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Prog Orthod. 2014;15:50. doi: 10.1186/s40510-014-0050-0. Epub 2014 Aug 22.

The effect of vertical bracket positioning on torque and the resultant stress in the periodontal ligament--a finite element study.

Author information

1
Student Research Commitee, Department of Orthodontics, Orthodontics Research Center, School of Dentistry, Shiraz University of Medical Sciences, Shiraz, 71956-15878, Iran. sadra.sardarian@yahoo.com.
2
Department of Orthodontics, Orthodontics Research Center, School of Dentistry, Shiraz University of Medical Sciences, Shiraz, 71956-15878, Iran. smomenidanaei@yahoo.com.
3
Department of Oral and Maxillofacial Radiology, Biomaterial Research Center, School of Dentistry, Shiraz University of Medical Sciences, Shiraz, 71956-15878, Iran. shoalehshahidi@yahoo.com.
4
Student Research Commitee, Department of Orthodontics, Orthodontics Research Center, School of Dentistry, Shiraz University of Medical Sciences, Shiraz, 71956-15878, Iran. sahar_ghodsi@gmail.com.
5
Department of Orthodontics, Dental Research Center, School of Dentistry, Tehran University of Medical Sciences, North Kargar Street, Tehran, 14399-55991, Iran. gueramya@yahoo.com.

Abstract

BACKGROUND:

The ideal built-in tip and torque values of the straight wire appliance reduce the need for wire bending and hence reduce chair time. The vertical position of the bracket on the tooth surface can alter the torque exerted on the tooth. This is a result of the altered surface curvature observed at each vertical position. To further clarify the role of vertical bracket positioning on the applied torque and the resultant stresses in the periodontal ligament (PDL), we designed a mandibular first premolar using finite element modeling.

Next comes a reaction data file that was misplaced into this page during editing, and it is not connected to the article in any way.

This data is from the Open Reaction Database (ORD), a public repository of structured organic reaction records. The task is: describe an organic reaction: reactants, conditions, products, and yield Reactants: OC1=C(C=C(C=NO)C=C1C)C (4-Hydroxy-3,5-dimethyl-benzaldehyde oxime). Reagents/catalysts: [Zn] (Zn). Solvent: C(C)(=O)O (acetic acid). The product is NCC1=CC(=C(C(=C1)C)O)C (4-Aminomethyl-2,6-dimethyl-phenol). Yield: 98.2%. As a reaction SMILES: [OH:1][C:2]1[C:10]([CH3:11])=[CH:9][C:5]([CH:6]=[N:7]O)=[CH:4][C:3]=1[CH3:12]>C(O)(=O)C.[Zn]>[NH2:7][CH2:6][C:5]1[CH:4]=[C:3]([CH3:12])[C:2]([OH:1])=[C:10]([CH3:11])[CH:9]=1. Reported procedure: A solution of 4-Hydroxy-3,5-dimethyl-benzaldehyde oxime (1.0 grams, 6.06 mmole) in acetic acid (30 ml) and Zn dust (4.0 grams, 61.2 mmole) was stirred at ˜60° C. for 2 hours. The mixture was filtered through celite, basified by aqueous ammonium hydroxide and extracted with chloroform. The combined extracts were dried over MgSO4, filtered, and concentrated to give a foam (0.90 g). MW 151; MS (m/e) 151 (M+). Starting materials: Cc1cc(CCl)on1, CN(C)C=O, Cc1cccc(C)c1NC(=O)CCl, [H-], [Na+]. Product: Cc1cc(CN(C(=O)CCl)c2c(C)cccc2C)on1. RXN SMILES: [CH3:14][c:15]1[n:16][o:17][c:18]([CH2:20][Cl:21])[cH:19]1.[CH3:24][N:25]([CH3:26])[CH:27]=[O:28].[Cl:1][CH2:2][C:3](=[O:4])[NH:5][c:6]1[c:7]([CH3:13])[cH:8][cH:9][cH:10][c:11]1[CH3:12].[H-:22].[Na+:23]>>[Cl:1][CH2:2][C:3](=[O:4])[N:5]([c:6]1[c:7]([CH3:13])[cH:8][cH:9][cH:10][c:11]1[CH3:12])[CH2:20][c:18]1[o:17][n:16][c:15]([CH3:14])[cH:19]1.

METHODS:

Cone beam computed tomography of 52 patients (83 lower first premolars) was selected to be included in the study. Curvature was measured for points along the labial surface with increasing distances (0.5 mm increments) from the cusp tip by calculating the angle between tangents drawn from these points and the axis joining the cusp tip and the root apex. The mean values for each distance were calculated, and a finite element model was designed incorporating these mean values. The resultant stress and hydrostatic pressure in the PDL were calculated using finite element analysis.

RESULTS:

The labial surface of the mandibular first premolar demonstrated a 26.39° change from 2.5 to 6 mm from the cusp tip. The maximum Von-Mises stress and hydrostatic pressure in the PDL were observed at the root apex for all of the bracket positions, and these values demonstrated, respectively, a change of up to 0.059 and 0.186 MPa between two successive points.

CONCLUSIONS:

It can be concluded that the variation in the vertical position of the bracket can have an important effect on the torque and subsequently on the stresses and pressures in the PDL.

PMID:
25198399
PMCID:
PMC4141093
DOI:
10.1186/s40510-014-0050-0
[Indexed for MEDLINE]
Free PMC Article

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